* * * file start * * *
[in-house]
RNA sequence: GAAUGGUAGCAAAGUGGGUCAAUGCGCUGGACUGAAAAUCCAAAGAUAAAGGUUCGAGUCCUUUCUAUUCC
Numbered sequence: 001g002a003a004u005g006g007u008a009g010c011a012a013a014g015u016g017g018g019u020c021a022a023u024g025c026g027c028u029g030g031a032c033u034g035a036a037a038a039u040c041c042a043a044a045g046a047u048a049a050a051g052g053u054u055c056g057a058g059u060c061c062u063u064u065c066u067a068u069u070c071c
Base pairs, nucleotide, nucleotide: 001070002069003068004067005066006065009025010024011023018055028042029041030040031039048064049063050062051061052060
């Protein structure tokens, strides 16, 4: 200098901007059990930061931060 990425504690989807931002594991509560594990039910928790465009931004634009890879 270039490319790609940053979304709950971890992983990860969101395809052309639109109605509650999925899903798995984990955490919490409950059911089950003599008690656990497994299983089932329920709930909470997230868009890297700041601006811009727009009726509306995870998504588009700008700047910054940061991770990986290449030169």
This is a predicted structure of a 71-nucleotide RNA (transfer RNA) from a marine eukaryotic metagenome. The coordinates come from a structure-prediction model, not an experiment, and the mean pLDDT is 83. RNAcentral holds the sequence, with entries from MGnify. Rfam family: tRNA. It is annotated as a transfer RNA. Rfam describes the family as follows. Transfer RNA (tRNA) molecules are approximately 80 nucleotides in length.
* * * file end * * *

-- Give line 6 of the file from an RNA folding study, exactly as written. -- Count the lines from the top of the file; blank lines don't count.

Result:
This is a predicted structure of a 71-nucleotide RNA (transfer RNA) from a marine eukaryotic metagenome. The coordinates come from a structure-prediction model, not an experiment, and the mean pLDDT is 83. RNAcentral holds the sequence, with entries from MGnify. Rfam family: tRNA. It is annotated as a transfer RNA. Rfam describes the family as follows. Transfer RNA (tRNA) molecules are approximately 80 nucleotides in length.